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A hit list of Christian colleges?

Department of Education grants LGBT lobby’s request to publish Title IX waiver recipients

Union University Photo via Facebook.

A hit list of Christian colleges?

WASHINGTON—The U.S. Department of Education has agreed to create a searchable database to publicize which Christian colleges and universities have applied for exemptions from a 44-year-old gender-equality law.

The announcement comes a month after the Human Rights Campaign (HRC), the nation’s largest LGBT advocacy group, accused Christian institutions of “hidden discrimination” for obtaining Title IX waivers. The same day HRC released its report, Sen. Ron Wyden, D-Ore., and seven other Democratic senators asked the agency to increase transparency around the exemptions, which they said “allow for discrimination under the guise of religious liberty.”

Title IX of the Education Amendments of 1972 prohibits discrimination on the basis of sex and is best known for requiring equity between men’s and women’s athletic teams. But in 2014, the Department of Education expanded its interpretation of the word “sex” to include gender identity—meaning, for example, a male student who identifies as female can file a complaint against an institution that does not allow the student to live in female-only housing.

“The department took it upon itself to step into a legislative role, usurp the role of Congress, and rewrite Title IX,” Greg Baylor, senior counsel with Alliance Defending Freedom (ADF), told me. “When Congress wrote that law, it obviously did not intend that colleges receiving money from the government should allow males who think they're female to shower with other women.”

The new Title IX definition went unnoticed by most of the public, but dozens of schools—in part due to ADF’s advice—applied for and received religious exemptions from Title IX, which have been allowed since the law’s inception.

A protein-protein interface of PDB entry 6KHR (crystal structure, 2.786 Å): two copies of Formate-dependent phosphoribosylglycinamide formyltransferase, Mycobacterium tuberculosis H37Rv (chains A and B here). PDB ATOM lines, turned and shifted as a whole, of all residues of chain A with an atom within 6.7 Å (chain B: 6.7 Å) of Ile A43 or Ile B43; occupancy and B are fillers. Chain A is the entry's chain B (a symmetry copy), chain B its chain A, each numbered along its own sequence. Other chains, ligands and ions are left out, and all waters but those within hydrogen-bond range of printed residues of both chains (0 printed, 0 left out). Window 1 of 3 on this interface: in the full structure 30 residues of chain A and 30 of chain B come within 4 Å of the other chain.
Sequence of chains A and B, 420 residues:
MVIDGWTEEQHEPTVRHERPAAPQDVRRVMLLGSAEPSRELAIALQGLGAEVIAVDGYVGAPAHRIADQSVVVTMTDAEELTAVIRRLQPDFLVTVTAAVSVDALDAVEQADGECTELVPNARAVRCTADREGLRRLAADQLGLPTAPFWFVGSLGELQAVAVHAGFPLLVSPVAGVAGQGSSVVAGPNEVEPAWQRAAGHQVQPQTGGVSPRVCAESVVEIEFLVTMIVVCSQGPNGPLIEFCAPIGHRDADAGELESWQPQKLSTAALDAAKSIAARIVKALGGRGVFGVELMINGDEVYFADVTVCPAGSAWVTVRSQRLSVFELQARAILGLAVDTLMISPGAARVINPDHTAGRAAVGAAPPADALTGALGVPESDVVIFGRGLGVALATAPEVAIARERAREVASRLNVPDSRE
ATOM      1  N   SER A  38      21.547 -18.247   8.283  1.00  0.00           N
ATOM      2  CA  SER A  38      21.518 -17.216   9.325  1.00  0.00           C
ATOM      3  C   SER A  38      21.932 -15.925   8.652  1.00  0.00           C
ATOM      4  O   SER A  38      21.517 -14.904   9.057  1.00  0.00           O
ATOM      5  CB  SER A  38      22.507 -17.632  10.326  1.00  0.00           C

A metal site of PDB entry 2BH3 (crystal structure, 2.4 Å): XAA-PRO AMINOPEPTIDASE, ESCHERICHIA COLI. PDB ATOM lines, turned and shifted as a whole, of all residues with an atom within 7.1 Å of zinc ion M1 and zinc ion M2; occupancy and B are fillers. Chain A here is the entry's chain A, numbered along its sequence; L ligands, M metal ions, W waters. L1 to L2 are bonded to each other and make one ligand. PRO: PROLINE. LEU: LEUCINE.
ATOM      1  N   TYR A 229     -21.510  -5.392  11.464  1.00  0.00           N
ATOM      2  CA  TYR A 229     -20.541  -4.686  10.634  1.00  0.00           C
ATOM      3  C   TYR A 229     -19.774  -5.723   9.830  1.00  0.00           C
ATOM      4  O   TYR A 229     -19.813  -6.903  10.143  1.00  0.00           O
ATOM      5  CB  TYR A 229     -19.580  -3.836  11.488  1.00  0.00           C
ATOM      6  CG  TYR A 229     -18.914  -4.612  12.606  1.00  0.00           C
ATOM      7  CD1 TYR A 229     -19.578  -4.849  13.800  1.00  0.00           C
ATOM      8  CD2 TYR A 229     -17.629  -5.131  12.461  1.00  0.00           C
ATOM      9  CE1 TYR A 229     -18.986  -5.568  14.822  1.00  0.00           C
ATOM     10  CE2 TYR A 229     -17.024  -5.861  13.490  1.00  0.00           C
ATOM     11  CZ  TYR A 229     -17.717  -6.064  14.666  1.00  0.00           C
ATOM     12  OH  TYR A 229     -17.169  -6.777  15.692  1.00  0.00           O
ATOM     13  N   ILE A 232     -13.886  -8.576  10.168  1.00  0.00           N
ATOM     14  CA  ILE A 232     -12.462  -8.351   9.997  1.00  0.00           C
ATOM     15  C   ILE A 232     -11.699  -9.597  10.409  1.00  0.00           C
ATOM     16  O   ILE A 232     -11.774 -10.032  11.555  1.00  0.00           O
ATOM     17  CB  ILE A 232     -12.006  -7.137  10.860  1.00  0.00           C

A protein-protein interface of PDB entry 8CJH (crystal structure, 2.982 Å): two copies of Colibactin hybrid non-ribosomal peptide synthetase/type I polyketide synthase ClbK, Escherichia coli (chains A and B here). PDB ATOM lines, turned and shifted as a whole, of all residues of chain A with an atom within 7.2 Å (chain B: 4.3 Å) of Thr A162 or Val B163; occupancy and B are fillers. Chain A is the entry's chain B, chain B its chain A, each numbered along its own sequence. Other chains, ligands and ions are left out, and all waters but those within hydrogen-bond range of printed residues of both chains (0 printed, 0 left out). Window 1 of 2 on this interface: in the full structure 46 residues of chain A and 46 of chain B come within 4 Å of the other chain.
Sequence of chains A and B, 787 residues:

Last year, WORLD reported on the case of Union University, the country’s oldest Southern Baptist college and one of the institutions that has obtained a waiver. Union President Samuel “Dub” Oliver said the school has no regrets about seeking the narrowly tailored exemption and supports transparency.

“We want all prospective students and their families to know of our commitment to biblical truth,” Oliver told me in an email. “What concerns me is the tone in the language used by the senators who wrote to [Assistant Secretary for Civil Rights Catherine] Lahmon. It does seem as though the senators are targeting us for our sincerely held religious beliefs.”

The Council for Christian Colleges and Universities (CCCU), which represents 152 North American institutions, said its member schools provide prospective students with codes of conduct before they enroll, so claims of an alleged hidden agenda are disingenuous.

“Institutions that have received an exemption are simply following the law,” the CCCU said in a statement. “What is unfortunate in this recent development is not that the list of schools that received an exemption is being made public, rather that the exemptions are being portrayed as something nefarious.”

Information regarding institutions that have applied for and received waivers is already publicly available, but it previously required interested parties to file a Freedom of Information Act request. Baylor said creating a website with a searchable database and letters to and from administrators is intended to “put a target on the backs of these schools.”

“Frankly, this is a shameful thing the department has done,” Baylor said.

Rep. Virginia Foxx, R-N.C., chair of the House higher education subcommittee, called the department’s decision another example of bureaucrats advancing their own agenda instead of faithfully executing the law.

“The First Amendment is clear that religious practice is protected as a fundamental right, and the Department of Education should not be attempting to intimidate institutions from exercising that right,” Foxx, a former community college president, said in a statement. “I am committed to focused oversight on these issues and strengthening legal protections for Americans exercising their right to practice religion freely.”

Most statutes allow religious exemptions for anyone who needs them, but the Title IX exemption only applies to those who ask for it. Title IX makes provisions for military training institutions, schools with a history of admitting only one gender, and religious schools.

The statute explicitly says it does not apply if it violates the religious tenets of an institution’s controlling religious organization, but some religious schools—such as Wheaton College and Cedarville University—do not have controlling denominations. While the Department of Education has approved most waiver applications so far, some unaffiliated schools’ requests have gone unanswered.

J.C. Derrick J.C. is a former reporter and editor for WORLD.


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